Every summer, for as far back as I can remember, my parents sent my two sisters, some cousins, and me to visit our grandparents in Greece. We spent this time living like natives in Arna, a little village on a mountaintop where my ancestors are from. Arna is located on the southern mainland of Greece and holds many people and memories dear to my heart.
Some years my parents made the trip as well where in addition to Arna, we would visit the island of Crete, where my mother’s family is from. Our trips to Crete are always about the senses—sights, tastes, smells, sounds and touch. The most vivid sensorial trip to Crete occurred in the summer of 2008. Our first stop was the Althea Village Hotel http://www.gtahotels.com/hotels/althea_village_hotel_chania.htm# in the Kato Daratso section of Chania in the northern part of Crete http://www.crete-pictures.com/kato-daratso.htm. The Althea is very close to the beach with a pool and a mini-golf course. Looking into the distance we could see the White Mountains which separated the north from the south.
We woke on some mornings to the sight of steaming plates of sugar-coated cheese pies called bougatsa http://en.wikipedia.org/wiki/Bougatsa. The aroma of cinnamon, sugar and cheese was astounding. The best place to get this tasty treat is the renown Bougatsa Hanion, and I assert that it lives up to its reputation. Even Anthony Bourdain, the great chef and author, visited this wonderful sweet-spot http://www.youtube.com/watch?v=_Pa560b0fnk and showcased it on his No Reservations television show http://www.youtube.com/watch?v=_Pa560b0fnk.
Lunch and dinner included a variety of Cretan foods that fill the senses. Whether sitting by the pool at the Althea, or in a restaurant at the Chania limani (port) http://www.teflgreece.com/gallery/g1/01_Chania%20Limani.jpg, or at a relative’s house, the aroma and taste of all we ate was incredible. One night we went to the village of Mournies near Chania where the architecture has changed little since Byzantium. We went to the Andarti taverna and had a wonderful meal (andarti means rebel in Greek). I remember trying a viscous spread made from goat’s milk fat called staka, and it was amazing.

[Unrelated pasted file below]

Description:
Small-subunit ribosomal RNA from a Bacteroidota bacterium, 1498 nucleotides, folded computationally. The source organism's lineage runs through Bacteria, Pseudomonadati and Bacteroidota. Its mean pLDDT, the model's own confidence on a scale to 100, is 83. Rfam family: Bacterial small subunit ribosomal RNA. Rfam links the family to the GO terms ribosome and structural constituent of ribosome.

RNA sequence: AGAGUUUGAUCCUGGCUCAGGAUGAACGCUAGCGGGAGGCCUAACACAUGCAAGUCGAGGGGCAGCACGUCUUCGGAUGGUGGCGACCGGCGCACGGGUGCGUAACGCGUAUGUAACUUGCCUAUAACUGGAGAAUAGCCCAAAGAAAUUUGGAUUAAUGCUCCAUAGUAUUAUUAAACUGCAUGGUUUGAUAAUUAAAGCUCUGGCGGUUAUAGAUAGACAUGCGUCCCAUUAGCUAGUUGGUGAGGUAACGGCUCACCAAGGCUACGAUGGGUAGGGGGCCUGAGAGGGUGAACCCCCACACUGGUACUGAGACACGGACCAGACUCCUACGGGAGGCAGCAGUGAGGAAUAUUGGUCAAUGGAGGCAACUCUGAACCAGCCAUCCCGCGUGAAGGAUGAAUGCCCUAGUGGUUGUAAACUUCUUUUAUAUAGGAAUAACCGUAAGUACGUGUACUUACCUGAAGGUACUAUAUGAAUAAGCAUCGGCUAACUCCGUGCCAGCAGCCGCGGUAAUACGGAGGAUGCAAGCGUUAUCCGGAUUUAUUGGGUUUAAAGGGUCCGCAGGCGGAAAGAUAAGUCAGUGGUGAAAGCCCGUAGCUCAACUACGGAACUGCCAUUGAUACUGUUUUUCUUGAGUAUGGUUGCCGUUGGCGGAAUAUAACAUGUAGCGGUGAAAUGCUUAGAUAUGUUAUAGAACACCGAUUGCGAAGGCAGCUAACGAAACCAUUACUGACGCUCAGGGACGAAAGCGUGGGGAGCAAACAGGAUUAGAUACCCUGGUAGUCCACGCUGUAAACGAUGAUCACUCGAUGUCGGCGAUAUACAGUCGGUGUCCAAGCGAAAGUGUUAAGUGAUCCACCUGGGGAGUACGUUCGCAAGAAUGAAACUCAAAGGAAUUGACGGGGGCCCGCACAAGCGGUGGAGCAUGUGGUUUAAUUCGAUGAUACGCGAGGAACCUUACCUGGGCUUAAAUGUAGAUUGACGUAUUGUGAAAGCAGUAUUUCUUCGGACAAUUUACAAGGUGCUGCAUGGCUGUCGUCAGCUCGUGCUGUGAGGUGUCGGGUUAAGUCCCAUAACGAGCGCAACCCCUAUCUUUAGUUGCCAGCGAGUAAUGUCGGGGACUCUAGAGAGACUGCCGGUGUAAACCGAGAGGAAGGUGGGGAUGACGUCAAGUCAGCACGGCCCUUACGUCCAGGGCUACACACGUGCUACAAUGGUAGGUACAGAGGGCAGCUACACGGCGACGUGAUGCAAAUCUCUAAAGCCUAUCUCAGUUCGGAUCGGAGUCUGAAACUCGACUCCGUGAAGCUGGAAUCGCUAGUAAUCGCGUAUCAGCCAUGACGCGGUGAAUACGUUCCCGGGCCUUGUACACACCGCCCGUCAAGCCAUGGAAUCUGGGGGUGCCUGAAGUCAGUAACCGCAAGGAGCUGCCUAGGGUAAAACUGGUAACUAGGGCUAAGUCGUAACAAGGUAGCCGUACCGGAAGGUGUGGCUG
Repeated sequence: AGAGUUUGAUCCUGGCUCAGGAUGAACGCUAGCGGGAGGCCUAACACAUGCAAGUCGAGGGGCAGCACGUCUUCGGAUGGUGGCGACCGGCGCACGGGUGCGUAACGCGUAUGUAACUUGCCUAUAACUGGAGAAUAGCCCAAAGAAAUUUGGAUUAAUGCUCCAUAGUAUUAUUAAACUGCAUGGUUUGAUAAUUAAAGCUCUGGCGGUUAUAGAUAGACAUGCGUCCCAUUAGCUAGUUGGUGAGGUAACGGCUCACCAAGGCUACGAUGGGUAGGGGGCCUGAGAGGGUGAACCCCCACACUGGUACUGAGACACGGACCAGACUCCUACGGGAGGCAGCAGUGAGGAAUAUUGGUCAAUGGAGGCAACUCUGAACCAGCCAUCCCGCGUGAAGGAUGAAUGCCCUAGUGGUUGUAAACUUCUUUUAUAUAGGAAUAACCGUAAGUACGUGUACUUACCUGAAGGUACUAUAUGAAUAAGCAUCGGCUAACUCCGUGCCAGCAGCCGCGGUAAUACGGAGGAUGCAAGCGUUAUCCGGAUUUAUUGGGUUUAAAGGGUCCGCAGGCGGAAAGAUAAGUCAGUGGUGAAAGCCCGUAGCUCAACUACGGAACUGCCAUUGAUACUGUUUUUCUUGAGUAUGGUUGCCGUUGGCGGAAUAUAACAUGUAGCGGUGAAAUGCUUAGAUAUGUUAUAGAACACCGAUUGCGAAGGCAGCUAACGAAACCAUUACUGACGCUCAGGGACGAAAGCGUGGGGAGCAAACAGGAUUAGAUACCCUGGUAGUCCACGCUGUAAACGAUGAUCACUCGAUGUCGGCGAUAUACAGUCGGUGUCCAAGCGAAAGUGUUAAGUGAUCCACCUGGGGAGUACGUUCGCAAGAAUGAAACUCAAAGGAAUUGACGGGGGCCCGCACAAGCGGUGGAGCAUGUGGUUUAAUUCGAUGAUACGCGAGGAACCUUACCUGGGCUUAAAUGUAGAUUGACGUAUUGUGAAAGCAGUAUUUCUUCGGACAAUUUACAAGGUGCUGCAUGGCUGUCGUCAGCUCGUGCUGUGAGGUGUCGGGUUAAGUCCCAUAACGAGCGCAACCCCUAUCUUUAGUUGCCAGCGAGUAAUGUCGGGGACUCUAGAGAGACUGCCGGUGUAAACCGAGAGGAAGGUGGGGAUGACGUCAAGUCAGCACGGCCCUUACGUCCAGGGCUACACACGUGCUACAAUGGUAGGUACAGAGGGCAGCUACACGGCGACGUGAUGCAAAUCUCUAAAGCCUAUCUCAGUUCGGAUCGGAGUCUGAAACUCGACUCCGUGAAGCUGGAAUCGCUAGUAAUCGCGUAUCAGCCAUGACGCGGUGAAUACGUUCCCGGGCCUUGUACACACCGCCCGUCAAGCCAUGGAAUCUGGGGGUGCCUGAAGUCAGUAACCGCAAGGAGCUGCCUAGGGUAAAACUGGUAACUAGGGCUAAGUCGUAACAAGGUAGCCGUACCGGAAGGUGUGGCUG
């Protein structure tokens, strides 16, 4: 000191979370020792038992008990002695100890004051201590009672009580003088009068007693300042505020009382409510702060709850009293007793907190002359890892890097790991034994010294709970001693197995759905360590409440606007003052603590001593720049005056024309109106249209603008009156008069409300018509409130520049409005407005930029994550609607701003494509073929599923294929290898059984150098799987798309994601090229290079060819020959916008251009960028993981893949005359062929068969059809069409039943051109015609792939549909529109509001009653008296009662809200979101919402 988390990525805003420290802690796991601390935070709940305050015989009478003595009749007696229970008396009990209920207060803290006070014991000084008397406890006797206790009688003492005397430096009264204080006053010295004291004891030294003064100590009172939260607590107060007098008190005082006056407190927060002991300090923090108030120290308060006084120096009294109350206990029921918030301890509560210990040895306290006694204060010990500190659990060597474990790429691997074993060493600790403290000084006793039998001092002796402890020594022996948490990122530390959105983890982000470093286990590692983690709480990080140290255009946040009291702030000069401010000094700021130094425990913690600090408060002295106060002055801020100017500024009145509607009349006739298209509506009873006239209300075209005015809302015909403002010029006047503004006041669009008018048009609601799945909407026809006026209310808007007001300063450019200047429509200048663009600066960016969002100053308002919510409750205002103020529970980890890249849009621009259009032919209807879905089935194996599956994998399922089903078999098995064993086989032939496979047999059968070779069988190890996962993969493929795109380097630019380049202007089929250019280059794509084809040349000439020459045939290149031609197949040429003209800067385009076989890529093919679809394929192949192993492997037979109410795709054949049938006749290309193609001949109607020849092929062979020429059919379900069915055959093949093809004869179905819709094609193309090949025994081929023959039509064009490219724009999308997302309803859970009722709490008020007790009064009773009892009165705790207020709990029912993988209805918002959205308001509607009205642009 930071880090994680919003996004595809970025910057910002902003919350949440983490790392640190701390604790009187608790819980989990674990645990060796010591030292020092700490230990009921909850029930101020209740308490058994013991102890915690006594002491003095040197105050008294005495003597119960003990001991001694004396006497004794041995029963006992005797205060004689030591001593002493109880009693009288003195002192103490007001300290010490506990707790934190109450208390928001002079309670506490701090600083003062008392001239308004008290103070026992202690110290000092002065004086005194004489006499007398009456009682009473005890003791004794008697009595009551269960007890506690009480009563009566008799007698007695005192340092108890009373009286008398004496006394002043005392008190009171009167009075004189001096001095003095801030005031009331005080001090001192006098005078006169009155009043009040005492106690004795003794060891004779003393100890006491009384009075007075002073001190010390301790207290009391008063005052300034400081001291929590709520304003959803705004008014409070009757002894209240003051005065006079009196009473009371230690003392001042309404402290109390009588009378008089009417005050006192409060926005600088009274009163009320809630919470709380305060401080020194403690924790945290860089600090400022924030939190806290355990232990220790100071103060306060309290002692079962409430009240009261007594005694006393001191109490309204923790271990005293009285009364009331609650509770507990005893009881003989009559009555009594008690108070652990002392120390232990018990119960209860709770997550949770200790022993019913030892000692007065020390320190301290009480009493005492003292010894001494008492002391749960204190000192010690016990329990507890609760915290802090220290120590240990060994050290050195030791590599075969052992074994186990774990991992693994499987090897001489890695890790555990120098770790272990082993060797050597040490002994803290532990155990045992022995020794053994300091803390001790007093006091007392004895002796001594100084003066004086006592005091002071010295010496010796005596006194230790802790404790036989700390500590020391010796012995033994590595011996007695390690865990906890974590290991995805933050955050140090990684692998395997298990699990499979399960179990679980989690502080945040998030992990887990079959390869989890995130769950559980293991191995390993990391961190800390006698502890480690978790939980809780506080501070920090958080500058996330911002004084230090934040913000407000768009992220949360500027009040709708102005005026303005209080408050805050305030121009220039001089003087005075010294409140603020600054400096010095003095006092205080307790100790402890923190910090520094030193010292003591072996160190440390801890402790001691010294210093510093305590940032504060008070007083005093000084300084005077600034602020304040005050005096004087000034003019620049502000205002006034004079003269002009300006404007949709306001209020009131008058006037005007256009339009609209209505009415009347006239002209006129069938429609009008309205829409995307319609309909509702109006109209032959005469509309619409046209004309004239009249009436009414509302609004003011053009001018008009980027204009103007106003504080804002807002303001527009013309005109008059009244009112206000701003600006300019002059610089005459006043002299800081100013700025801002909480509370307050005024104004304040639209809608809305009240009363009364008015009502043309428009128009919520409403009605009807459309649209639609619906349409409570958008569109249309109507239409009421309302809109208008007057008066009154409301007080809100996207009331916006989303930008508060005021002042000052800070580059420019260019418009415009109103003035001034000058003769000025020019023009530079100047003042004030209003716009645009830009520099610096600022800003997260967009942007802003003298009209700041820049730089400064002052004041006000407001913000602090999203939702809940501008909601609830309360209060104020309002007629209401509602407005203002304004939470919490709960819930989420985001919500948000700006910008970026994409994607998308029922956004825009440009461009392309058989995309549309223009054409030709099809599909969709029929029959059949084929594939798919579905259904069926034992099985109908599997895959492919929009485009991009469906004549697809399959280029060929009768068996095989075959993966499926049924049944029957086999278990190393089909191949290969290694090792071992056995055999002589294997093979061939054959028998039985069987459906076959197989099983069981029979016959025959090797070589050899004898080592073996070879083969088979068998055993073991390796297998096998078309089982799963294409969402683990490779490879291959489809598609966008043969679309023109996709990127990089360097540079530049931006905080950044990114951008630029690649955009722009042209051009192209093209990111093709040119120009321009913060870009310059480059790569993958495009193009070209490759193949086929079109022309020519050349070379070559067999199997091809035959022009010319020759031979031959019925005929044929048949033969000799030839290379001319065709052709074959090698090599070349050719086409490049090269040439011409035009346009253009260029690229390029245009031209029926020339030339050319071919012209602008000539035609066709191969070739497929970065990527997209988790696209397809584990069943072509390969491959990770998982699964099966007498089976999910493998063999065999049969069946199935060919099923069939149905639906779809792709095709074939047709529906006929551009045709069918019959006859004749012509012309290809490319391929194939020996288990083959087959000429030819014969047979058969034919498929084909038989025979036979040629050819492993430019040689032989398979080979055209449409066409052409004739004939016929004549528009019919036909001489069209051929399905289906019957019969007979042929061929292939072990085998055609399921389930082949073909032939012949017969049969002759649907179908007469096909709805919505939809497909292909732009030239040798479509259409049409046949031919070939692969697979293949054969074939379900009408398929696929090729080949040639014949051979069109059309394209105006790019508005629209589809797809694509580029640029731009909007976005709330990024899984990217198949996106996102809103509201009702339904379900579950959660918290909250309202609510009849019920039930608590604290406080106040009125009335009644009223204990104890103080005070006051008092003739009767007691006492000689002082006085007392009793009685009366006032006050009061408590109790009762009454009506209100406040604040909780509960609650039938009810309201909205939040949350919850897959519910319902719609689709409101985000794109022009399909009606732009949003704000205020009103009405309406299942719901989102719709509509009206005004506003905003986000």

We left the Althea and crossed the White Mountains to the southern coast to visit Loutro http://loutro.com/ , built on the base of a mountain, accessible only by ferry from Chora Sfakia http://www.sfakia-crete.com/sfakia-crete/sfakia-crete.html. My grandfather was born in this beautiful place that has only one pedestrian street winding through it. On the rocky beach we rented kayaks and voyaged out a bit onto the Mediterranean Sea. My sisters and I faced our collective fear of heights by climbing nearby cliffs and diving into the beautiful water. As in Chania, the restaurants in Loutro have amazing Cretan food, including grilled meats, fresh fish, salads, potatoes, olives and goat’s cheese.
Last stop was a deserted beach and campsite east of Loutro called Fragokastelo http://www.explorecrete.com/crete-west/EN-Frangokastello.html. We hiked over hills to get to this spot where the water was crystal blue and freezing compared to the northern beaches. My uncle who lives in Chania met us there along with his family and some friends. We barbecued, swam, told stories, and listened to classic Greek blues music called rembetika http://www.greecetravel.com/music/rembetika/. That night, in this place with no street lights, we stared at the endless stars in the sky. I couldn’t see where the ground ended and the sky began and I was content.
Not long after, we left Crete and went back to Arna and soon we were back in America. When I reflect about this trip to Crete, in my mind’s eye, I try hard to see, hear, smell and touch all that I love and miss.